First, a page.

Why We're Sorry Susan Rice Withdrew Her Name from Secretary of State Consideration

The U.S. Ambassador to the United Nations would have been the fourth woman - and second African American woman - to hold the post.

Politics is an ugly business, and that fact was proven yet again over the handling of Susan Rice, the current U.S. Ambassador to the United Nations, whose name was floated as a possible successor to Secretary of State Hillary Clinton. Float no more. Rice withdrew from contention and we’re bummed. Here’s why.

We’re not taking a stand on whether she should have gotten the job. We just wish she remained in contention because that meant there was a chance another woman would be our chief diplomat. Rice would have been the fourth woman to hold the post and the second African American woman. Now, without any other female candidates on the horizon, it is likely that a woman will no longer represent us to the world.

Since we haven’t achieved equal status in terms of winning the White House -- yet, it has been great for American women (including this writer!) to at least have a woman – like Madeleine AlbrightCondoleezza Rice or Hillary Clinton – travel on behalf of us on the world stage. Think about this – for 12 of the last 16 years, a woman has been our top diplomat, our ambassador to the world. 12 years! That is now likely going to end when Clinton leaves her post after the end of President Obama's first term and takes a much-deserved break from national and international politics.

What also has us bothered is the treatment of Rice. We wonder if she would have experienced the same trouncing if she were a man. Republicans -- mainly led by Senator John McCain (R-Arizona) – took her to task over what she said the administration knew surrounding the attack on the U.S. consulate in Benghazi, Libya, an attack that left a U.S. ambassador and three other embassy staffers dead. At the center of the firestorm were a series of appearances Rice made on the Sunday talk shows just days after the attack. No one ever said it but it seemed that mixed in the rhetoric were suggestions she just wasn't competent for the job.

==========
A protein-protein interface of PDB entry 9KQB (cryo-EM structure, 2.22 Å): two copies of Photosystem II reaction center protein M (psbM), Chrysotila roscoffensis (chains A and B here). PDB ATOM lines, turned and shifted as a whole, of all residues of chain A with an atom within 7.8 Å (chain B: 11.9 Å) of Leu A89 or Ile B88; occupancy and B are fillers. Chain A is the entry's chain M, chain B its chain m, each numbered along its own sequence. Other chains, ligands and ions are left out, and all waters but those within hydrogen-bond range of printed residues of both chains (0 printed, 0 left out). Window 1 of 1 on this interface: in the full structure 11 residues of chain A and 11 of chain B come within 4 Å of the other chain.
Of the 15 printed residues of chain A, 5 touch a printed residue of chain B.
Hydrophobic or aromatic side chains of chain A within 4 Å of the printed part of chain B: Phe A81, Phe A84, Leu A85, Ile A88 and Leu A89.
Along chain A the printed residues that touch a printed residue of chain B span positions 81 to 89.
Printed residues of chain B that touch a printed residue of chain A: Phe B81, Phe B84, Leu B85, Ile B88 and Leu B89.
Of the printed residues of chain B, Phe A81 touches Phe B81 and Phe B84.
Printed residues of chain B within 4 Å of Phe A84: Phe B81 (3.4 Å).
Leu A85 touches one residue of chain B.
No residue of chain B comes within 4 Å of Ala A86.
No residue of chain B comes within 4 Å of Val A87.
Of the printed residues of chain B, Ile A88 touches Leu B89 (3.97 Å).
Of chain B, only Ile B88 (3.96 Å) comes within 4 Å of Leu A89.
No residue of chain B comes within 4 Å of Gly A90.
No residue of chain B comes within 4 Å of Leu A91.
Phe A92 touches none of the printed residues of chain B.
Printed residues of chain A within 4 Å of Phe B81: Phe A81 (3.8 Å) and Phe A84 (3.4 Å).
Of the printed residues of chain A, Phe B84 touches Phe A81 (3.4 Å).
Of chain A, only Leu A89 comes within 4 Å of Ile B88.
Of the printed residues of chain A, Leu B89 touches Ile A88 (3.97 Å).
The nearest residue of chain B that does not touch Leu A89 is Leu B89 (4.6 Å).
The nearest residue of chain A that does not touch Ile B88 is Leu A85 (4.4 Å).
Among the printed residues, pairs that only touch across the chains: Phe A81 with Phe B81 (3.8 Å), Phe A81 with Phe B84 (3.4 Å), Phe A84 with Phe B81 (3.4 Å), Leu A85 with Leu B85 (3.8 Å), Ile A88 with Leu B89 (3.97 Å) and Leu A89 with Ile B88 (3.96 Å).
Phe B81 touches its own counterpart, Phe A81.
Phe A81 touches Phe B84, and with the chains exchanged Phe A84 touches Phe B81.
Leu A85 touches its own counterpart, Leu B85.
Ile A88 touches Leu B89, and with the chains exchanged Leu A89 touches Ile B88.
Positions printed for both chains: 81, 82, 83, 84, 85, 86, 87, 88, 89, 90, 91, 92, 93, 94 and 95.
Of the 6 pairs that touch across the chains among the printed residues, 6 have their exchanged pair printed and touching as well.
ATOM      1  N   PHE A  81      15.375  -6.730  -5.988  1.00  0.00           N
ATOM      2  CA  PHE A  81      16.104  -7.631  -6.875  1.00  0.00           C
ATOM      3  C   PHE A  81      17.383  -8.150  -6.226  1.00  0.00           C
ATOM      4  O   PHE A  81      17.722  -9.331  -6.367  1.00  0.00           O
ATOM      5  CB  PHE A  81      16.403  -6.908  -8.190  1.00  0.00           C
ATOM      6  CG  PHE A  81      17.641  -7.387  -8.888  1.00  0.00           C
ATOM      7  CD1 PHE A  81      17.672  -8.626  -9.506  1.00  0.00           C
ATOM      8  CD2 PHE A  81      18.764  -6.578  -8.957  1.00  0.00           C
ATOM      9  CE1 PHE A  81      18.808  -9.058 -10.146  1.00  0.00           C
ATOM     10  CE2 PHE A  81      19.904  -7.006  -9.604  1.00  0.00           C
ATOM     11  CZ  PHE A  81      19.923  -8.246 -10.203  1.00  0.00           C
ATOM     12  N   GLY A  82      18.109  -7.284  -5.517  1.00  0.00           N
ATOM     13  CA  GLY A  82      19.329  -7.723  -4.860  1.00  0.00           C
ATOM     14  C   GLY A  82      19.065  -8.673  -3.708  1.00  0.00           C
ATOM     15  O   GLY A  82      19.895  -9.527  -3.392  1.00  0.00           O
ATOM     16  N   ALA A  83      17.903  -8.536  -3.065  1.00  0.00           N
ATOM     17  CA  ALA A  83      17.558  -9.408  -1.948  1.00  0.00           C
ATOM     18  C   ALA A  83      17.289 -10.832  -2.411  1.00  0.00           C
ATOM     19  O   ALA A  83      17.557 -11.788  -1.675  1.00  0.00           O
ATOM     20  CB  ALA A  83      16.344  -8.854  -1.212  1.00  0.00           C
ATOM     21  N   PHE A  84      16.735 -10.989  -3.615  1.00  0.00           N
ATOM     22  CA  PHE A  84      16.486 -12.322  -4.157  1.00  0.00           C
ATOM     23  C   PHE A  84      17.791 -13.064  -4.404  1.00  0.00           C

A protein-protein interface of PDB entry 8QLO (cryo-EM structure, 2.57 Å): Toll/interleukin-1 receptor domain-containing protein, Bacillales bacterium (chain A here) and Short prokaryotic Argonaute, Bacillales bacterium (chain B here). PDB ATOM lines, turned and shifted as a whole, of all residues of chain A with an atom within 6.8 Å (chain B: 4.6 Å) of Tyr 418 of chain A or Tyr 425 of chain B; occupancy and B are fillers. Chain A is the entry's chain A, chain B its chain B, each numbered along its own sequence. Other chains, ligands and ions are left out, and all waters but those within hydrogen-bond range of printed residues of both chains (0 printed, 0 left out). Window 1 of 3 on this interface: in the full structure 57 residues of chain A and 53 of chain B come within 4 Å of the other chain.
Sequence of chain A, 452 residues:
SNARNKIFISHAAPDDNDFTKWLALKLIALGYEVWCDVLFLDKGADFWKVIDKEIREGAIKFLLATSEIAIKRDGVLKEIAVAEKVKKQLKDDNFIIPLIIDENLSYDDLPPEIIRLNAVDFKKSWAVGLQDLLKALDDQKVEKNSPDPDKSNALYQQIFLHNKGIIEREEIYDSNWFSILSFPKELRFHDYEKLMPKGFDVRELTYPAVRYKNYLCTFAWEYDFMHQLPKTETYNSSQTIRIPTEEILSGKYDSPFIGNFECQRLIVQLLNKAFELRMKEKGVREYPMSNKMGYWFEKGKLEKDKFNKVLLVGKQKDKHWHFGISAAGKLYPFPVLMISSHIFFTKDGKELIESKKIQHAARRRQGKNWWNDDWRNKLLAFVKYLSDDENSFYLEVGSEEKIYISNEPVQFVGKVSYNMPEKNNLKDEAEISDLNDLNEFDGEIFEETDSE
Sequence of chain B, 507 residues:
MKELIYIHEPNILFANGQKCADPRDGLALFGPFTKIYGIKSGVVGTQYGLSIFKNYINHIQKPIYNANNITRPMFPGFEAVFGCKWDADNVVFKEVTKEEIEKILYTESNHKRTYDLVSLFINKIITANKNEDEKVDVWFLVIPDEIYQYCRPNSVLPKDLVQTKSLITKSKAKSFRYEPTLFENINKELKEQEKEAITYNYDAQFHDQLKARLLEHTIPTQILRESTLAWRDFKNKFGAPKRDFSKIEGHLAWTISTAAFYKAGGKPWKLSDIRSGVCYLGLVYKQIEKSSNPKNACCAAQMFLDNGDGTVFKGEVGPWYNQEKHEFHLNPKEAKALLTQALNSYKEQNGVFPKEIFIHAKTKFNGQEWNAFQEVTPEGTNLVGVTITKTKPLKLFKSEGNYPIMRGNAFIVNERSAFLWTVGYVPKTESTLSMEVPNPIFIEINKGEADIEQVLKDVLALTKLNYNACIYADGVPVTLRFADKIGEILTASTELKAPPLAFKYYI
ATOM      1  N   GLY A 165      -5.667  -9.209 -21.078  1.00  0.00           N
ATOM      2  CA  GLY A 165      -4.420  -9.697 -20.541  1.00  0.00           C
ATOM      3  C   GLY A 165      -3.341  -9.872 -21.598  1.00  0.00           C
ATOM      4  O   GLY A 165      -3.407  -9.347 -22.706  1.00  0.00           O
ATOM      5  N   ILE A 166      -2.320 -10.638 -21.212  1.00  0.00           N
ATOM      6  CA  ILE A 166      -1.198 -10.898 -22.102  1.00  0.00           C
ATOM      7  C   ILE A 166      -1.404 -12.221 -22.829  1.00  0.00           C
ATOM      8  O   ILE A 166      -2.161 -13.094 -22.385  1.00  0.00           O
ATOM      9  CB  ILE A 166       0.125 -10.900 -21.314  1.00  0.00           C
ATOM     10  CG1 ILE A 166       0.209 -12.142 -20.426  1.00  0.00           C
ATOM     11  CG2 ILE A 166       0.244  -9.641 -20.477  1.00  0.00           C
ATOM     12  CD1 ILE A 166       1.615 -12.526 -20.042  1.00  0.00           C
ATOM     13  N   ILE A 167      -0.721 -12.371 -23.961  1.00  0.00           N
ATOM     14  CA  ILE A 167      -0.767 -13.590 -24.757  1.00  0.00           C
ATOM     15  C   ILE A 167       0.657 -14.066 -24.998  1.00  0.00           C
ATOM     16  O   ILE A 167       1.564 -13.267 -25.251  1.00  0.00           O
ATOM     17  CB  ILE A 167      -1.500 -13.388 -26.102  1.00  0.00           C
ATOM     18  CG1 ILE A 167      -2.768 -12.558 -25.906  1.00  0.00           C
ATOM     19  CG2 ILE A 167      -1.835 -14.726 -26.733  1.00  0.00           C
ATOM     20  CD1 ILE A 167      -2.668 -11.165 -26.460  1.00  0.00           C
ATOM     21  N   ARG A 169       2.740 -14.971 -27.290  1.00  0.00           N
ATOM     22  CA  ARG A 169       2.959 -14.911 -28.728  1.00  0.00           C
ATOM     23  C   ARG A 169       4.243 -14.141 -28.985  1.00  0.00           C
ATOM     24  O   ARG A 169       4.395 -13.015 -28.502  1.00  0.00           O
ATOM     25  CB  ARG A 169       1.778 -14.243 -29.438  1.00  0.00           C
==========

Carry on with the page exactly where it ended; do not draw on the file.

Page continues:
Would a man have been treated the same way? It’s fair to say the Republican opposition to Rice also includes women, including Senator Kelly Ayotte (R-New Hampshire). Still, we think hard-charging political women are picked apart in a way that men often aren’t and sadly that is why too many of them think politics just isn’t for them.

WATCH: Our recent iVillage 5 on how Rice was enemy #1 in Republican circles.

 

Kelly Wallace, a former White House and political correspondent, is chief correspondent at iVillage. You can follow Kelly’s tweets on Twitter (@kellywallacetv).

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